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It’s that time of year … tax-planning season. Well, maybe taxes aren’t what you’re thinking about right now, but now is the time to start thinking about how to put yourself and your farming operation in the best possible position to lessen your tax burden. And, if you’re a farmer who received a loan servicing assistance payment under the Inflation Reduction Act, then you will want to check out these resources for information about ways to mitigate the tax consequence.
Information About Taxes For Loan Servicing Assistance Payments
On Oct. 18, 2022, USDA announced that distressed borrowers with qualifying farm loans would receive financial assistance. The payments, part of the Inflation Reduction Act, were automatic, and farmers who were experiencing certain types of financial distress might have received a loan servicing assistance payment.
For federal tax purposes, that financial relief payment is viewed as a program payment and it’s deemed to be a taxable event. Under the Federal Tax Code, recipients whose payments exceed $600 will need to file a tax return to comply with IRS regulations. Producers whose payment exceeds $600 will receive a Form 1099-G. The amount listed on that form represents the taxable income to the farmer that must be reported on Schedule F.
Additionally, if the interest paid by the farmer on the loan associated with the service assistance payment exceeds $600, the producer will also receive a Form 1098. A Form 1098 reports interest paid on loans. This interest may be deductible on your schedule F.
Everyone who received a payment will need to file a federal income tax return reporting the payment as income, regardless of their current income level, land status, current employment status, and even if they have not filed an income tax return before. Failure to file a return with the correct income included could result in additional amounts owed to the IRS for interest and penalties.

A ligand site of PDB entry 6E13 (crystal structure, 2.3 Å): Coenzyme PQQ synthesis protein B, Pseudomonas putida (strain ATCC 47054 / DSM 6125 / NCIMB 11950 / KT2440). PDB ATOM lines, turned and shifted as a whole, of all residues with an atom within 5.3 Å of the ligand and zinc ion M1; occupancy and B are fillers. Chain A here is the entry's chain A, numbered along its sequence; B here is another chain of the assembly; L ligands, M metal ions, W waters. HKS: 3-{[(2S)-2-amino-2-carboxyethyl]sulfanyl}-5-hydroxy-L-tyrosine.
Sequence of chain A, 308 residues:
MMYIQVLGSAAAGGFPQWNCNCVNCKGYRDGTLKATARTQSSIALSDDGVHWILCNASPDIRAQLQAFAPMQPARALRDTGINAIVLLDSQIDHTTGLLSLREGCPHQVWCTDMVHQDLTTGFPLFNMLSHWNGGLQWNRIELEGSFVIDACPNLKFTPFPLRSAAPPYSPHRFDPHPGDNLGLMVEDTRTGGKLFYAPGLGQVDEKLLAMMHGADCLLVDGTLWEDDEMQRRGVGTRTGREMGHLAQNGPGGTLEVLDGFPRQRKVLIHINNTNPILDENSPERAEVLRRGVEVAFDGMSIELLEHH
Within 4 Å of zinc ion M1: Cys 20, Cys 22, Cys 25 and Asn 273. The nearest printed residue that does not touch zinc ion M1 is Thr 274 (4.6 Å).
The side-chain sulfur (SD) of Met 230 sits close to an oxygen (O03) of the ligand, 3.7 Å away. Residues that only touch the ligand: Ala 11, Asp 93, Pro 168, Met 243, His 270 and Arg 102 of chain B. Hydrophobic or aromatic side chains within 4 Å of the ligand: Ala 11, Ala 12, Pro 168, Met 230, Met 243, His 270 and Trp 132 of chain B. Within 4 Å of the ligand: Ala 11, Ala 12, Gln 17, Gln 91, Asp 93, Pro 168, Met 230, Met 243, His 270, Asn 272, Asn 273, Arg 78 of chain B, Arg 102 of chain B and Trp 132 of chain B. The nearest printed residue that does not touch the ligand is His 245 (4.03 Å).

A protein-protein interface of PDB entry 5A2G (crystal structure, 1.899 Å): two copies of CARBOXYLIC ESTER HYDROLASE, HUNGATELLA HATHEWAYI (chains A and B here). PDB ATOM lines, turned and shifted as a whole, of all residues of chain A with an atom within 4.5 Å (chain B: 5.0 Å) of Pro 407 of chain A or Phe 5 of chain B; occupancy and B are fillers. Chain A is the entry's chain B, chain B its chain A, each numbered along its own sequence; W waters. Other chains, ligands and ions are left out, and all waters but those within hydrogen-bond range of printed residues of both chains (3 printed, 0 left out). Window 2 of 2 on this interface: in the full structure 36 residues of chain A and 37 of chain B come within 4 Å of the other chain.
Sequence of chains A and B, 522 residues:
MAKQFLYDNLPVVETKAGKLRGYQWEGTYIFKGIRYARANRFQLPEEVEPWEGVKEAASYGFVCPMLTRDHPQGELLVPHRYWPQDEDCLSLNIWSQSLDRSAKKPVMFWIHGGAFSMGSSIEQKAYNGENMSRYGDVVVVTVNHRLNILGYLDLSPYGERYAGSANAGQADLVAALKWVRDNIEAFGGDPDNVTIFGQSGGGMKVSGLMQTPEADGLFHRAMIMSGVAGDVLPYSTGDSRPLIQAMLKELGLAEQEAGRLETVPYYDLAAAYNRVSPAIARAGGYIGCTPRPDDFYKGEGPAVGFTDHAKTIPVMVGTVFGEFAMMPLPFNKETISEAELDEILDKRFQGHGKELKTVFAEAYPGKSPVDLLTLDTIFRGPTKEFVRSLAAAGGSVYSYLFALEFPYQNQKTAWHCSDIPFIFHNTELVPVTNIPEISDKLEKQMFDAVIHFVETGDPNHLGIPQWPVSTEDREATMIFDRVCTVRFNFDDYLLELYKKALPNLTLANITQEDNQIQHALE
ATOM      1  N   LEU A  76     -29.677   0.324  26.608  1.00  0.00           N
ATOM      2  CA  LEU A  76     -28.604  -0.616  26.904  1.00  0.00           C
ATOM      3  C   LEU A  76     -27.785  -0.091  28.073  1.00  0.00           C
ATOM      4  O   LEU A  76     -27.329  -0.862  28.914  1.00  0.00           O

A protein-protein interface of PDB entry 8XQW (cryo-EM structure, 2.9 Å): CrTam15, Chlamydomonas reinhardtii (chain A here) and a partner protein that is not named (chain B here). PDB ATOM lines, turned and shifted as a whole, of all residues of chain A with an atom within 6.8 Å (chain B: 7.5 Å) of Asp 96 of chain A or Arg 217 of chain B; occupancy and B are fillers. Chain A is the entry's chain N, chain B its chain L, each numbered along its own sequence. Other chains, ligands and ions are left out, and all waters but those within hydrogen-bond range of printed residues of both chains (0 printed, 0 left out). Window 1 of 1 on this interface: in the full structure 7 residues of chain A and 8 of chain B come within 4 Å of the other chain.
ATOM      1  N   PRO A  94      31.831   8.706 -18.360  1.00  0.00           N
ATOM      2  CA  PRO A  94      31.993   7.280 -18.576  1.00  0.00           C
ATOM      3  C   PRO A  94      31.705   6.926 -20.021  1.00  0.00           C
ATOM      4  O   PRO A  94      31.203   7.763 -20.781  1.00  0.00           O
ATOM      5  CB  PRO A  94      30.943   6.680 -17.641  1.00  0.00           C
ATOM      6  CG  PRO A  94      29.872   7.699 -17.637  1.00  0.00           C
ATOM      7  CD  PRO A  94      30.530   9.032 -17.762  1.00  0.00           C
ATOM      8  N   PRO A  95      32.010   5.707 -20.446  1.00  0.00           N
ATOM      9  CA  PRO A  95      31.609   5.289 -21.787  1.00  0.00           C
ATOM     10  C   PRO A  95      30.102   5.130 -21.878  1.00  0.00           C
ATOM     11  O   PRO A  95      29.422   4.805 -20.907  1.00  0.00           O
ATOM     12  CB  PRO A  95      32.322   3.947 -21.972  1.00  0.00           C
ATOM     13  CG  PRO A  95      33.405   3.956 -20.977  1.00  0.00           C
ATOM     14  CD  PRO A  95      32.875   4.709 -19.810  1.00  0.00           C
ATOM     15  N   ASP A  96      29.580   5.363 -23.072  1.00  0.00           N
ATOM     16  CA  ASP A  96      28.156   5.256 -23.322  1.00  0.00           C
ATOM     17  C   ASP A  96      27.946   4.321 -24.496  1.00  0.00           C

For more information about the tax impacts of the loan servicing assistance payments, you can visit the Agricultural Finance, Tax, and Asset Protection (AgFTAP) website at https://agftap.org. There, you’ll find a fact sheet that addresses the impacts of the loan servicing assistance payments and also addresses strategies to help mitigate the tax consequences. The fact sheet is available at https://agftap.org/home/resourcedetails?id=b4f40c55-d414-48f6-8985-2ab4d912bc4c. You can also view a webinar with the information at https://agftap.org/home/resourcedetails?id=37ff29b3-397d-4dfd-a98b-ba829b62397b.
To learn more about the potential tax implications of USDA program payments generally, you can visit www.farmers.gov/taxes and ruraltax.org. These webpages are current and are continuously updated with resources such as fact sheets and informational webinars.
The Agricultural Finance, Tax, and Asset Protection Portal
The AgFTAP portal is a resource to enhance farmers’ and ranchers’ ability to understand and navigate the farm business tax and asset protection strategies for their operations. It is part of the Farm Services Agency’s $10 million investment in its new Taxpayer Education and Asset Protection Initiative. To learn more about the program and its collaborators visit the AgFTAP portal at https://agftap.org.
AgFTAP Programs In Maryland
In Maryland, AgFTAP collaborators are the University of Maryland Extension’s Shannon Dill and ALEI’s Nicole Cook who have teamed up to provide taxpayer education and resources for farmers, ranchers and agricultural educators.
On January 6, 2023, you can attend the Maryland Grain Marketing Workshop for a webinar hosted by the University of Maryland Extension covering farm tax issues and tax planning. You can register for the webinar here. The webinar is from 9-11am.
And be sure to watch this space for more information about future programs about income taxes and USDA program payments, asset protection, and other timely farm tax issues.